Milton Bradley has had his problems. He tore his ACL aggressively arguing with umpire Mike Winters as a member of the San Diego Padres in September 2007, and attempted to confront Kansas City Royals announcer Ryan Lefebvre following a 2008 contest while with the Texas Rangers because of comments made on the air he deemed unfair.
Then this past season with the Chicago Cubs, uncomfortable with the way he was treated and portrayed, he lashed out at the team, saying “you understand why they haven’t won in a hundred years.”
He referred to his team as “they”, meaning he, in the first year of a three-year contract worth $30 million, did not feel a part of the organization.
The Cubs front office had had enough of his comments and attitude. Therefore, despite his undeniable talent, they sought to get rid of him via trade, hoping to find a possible destination for him and his contract.
After searching and searching, Chicago found a trade partner, the Seattle Mariners. The Mariners had the perfect player to send to the Cubs, too.
In 2007 with the Minnesota Twins, a contract year, a 28-year old Carlos Silva had a losing record, 13-14, but was extremely durable, throwing 202 innings over the course of 33 starts, while posting a decent 4.19 ERA.
He was richly awarded for his efforts by the Mariners, but given far more money than he deserved. Seattle signed him to a 4-year contract worth $48 million. Since that deal, he has been dreadful, compiling just a 5-18 record in 34 starts during the past two seasons, adding a horrible 7.53 ERA.
The Mariners had no use for a pitcher of his mediocrity, someone who doesn’t collect a lot of strikeouts and allows a lot of hits. He will make $25 million over the final two years of his contract, and, desperately wanting him off their roster and off their books, the Mariners found a way to trade the awful for the troubled.
But despite their downsides, there is tremendous upside to both Bradley and Silva. If Bradley is happy and can stay out of trouble, he’ll hit upwards of .290, swat around 20 homers, drive in 75-80 runs, and reach base in the 37-40 percentile.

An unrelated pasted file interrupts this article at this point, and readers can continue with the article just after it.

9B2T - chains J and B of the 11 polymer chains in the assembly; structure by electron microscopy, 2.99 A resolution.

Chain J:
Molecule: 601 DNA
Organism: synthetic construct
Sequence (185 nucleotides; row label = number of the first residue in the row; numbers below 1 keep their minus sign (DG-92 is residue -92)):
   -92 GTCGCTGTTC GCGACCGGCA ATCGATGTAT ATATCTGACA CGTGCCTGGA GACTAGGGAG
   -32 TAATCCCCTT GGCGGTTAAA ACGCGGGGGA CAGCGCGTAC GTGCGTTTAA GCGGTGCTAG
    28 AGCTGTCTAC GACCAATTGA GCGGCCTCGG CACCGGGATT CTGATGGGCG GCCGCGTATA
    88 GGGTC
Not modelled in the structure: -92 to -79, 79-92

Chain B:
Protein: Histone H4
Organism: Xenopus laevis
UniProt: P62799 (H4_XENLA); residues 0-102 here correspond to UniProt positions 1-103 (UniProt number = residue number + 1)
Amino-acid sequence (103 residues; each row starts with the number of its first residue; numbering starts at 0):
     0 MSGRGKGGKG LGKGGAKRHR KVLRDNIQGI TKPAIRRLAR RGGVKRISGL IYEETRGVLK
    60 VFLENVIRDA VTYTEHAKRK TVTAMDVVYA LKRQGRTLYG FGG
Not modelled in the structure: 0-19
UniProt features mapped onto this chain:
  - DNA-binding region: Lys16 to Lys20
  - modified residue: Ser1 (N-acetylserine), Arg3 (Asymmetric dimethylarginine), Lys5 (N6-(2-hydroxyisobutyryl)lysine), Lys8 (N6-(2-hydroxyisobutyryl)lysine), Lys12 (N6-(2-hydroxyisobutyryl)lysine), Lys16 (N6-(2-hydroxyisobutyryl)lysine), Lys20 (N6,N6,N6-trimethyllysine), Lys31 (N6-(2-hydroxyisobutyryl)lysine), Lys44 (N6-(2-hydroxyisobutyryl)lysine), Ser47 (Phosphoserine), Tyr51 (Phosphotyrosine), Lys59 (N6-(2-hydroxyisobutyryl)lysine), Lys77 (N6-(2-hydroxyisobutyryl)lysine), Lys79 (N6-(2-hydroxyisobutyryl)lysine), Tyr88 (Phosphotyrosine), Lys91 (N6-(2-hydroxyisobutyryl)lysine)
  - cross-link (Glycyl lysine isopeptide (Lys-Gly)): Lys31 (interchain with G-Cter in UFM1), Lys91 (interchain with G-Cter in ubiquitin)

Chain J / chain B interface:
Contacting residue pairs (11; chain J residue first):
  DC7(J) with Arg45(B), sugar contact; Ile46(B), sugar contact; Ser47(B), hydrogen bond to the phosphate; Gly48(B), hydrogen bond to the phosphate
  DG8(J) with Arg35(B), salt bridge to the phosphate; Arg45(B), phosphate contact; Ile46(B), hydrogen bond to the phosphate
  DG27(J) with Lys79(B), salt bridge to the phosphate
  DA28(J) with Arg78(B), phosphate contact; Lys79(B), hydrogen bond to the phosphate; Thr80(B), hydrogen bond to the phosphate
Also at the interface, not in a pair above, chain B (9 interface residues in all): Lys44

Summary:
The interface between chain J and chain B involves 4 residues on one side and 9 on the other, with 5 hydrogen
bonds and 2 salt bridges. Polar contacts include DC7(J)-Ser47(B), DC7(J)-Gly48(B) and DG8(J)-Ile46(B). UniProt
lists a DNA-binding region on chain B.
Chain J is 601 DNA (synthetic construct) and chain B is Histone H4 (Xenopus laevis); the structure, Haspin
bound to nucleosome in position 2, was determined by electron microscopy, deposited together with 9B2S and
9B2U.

If Silva can stay healthy, he has the ability to throw 200-plus innings. He will rarely walk the opposition, accumulate 12-14 wins, and have an ERA in the 4’s. Both are considered just bad contracts, but Bradley is clearly more superior, and therefore Seattle is the big winner of the deal.
In other news, the New York Yankees answered the Boston Red Sox signing of Mike Cameron by signing their own veteran, but not the one I imagined them signing. Nick Johnson was inked to a one-year, $5.5 million to serve as their designated hitter.
Johnson, who played for the Yankees from 2001-2003, has been a solid hitter throughout his career. Like Bradley, he has the ability to bat .290 and get on base at a 40 percent clip.
This past season with the Washington Nationals and Florida Marlins, he hit .292 with 8 homers, 62 rbi’s, 24 doubles, and an on-base percentage of .426. The Yankees shouldn’t expect much power out of Johnson, but with the other options in their lineup, just a sound hitter filling the DH-role will suffice.
But what does this mean for free-agent Johnny Damon ? The 36-year-old was New York’s left fielder from 2006 through 2009, and was an integral part of their success in winning a world championship this past season.
He had one of his better years in the league, scoring 107 times, hitting 24 homers, plating 82 runs, and clubbing 26 doubles while batting .292 and toting a respectable on-base percentage of .365.
Why would they sign Johnson instead of the much better and more versatile Damon? Money.
Damon is represented by Scott Boras, who asks for far too much for his clients. Through Boras, Damon said he wanted a three-year deal worth at least as much annually as he made in 2009, which was $13 million.
The Yankees didn’t want him at that price, nor did they want to give that kind of yearly commitment to someone of his age. So, they started negotiations with Johnson, slimming the chances of Damon returning.
The left fielder wanted to return, however, but it was too late. He lowered his demand in recent days, asking for a two-year deal worth $22 million , but New York said no to his proposal. Then, he decreased the deal even further, making one final stab to remain a Yankee, asking for two years at $20 million .
By this time, New York was in heavy negotiations with Johnson, so his efforts were all for naught. New York moved on, and now Damon will have to as well.